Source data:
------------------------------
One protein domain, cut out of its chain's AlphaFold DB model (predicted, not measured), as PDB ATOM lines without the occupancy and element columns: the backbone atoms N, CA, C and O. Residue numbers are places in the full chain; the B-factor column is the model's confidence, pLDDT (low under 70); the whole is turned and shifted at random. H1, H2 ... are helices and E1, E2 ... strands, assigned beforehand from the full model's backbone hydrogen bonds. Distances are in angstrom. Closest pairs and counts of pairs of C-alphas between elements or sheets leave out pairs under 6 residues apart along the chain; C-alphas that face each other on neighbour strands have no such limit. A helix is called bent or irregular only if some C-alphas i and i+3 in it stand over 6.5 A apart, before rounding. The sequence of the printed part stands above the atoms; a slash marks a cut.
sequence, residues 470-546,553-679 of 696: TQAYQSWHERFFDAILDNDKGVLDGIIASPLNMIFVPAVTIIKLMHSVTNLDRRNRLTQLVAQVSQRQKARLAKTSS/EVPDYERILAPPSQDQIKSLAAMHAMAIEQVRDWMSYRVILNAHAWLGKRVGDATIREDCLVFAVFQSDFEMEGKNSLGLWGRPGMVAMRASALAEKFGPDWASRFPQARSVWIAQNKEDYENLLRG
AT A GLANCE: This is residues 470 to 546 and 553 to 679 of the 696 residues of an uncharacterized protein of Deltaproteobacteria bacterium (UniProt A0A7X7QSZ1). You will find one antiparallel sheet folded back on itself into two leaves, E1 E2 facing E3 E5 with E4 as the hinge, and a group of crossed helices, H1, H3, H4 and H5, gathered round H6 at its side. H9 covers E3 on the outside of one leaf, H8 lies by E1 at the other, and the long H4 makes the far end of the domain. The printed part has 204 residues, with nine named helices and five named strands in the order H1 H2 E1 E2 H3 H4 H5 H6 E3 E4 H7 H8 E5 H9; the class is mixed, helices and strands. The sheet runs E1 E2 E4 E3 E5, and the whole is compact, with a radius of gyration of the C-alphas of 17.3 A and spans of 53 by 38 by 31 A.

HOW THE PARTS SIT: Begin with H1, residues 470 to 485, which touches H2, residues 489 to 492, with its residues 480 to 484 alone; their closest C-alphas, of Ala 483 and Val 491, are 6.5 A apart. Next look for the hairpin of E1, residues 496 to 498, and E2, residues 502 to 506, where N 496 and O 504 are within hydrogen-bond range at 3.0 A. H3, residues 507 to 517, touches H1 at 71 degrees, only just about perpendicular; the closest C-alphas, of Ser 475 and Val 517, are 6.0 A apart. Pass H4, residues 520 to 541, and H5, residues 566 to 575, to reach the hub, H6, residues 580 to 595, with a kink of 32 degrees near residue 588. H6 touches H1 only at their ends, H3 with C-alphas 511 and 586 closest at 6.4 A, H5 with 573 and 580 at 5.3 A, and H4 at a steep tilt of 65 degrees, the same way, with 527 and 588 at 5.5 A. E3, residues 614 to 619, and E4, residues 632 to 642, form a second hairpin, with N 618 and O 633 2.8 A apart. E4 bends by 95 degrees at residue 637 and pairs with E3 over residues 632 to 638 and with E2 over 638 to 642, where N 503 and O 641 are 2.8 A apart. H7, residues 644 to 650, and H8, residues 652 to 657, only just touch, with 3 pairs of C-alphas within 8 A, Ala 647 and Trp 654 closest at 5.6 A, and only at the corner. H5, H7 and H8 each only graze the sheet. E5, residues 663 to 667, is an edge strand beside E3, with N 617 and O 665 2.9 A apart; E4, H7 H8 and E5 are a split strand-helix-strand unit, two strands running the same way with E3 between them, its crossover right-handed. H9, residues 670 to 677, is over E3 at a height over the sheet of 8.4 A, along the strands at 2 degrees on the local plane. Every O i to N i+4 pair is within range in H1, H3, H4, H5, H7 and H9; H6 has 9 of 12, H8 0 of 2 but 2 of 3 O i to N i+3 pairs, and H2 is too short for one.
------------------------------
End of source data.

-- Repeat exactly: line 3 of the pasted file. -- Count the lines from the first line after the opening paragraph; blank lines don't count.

HOW THE PARTS SIT: Begin with H1, residues 470 to 485, which touches H2, residues 489 to 492, with its residues 480 to 484 alone; their closest C-alphas, of Ala 483 and Val 491, are 6.5 A apart. Next look for the hairpin of E1, residues 496 to 498, and E2, residues 502 to 506, where N 496 and O 504 are within hydrogen-bond range at 3.0 A. H3, residues 507 to 517, touches H1 at 71 degrees, only just about perpendicular; the closest C-alphas, of Ser 475 and Val 517, are 6.0 A apart. Pass H4, residues 520 to 541, and H5, residues 566 to 575, to reach the hub, H6, residues 580 to 595, with a kink of 32 degrees near residue 588. H6 touches H1 only at their ends, H3 with C-alphas 511 and 586 closest at 6.4 A, H5 with 573 and 580 at 5.3 A, and H4 at a steep tilt of 65 degrees, the same way, with 527 and 588 at 5.5 A. E3, residues 614 to 619, and E4, residues 632 to 642, form a second hairpin, with N 618 and O 633 2.8 A apart. E4 bends by 95 degrees at residue 637 and pairs with E3 over residues 632 to 638 and with E2 over 638 to 642, where N 503 and O 641 are 2.8 A apart. H7, residues 644 to 650, and H8, residues 652 to 657, only just touch, with 3 pairs of C-alphas within 8 A, Ala 647 and Trp 654 closest at 5.6 A, and only at the corner. H5, H7 and H8 each only graze the sheet. E5, residues 663 to 667, is an edge strand beside E3, with N 617 and O 665 2.9 A apart; E4, H7 H8 and E5 are a split strand-helix-strand unit, two strands running the same way with E3 between them, its crossover right-handed. H9, residues 670 to 677, is over E3 at a height over the sheet of 8.4 A, along the strands at 2 degrees on the local plane. Every O i to N i+4 pair is within range in H1, H3, H4, H5, H7 and H9; H6 has 9 of 12, H8 0 of 2 but 2 of 3 O i to N i+3 pairs, and H2 is too short for one.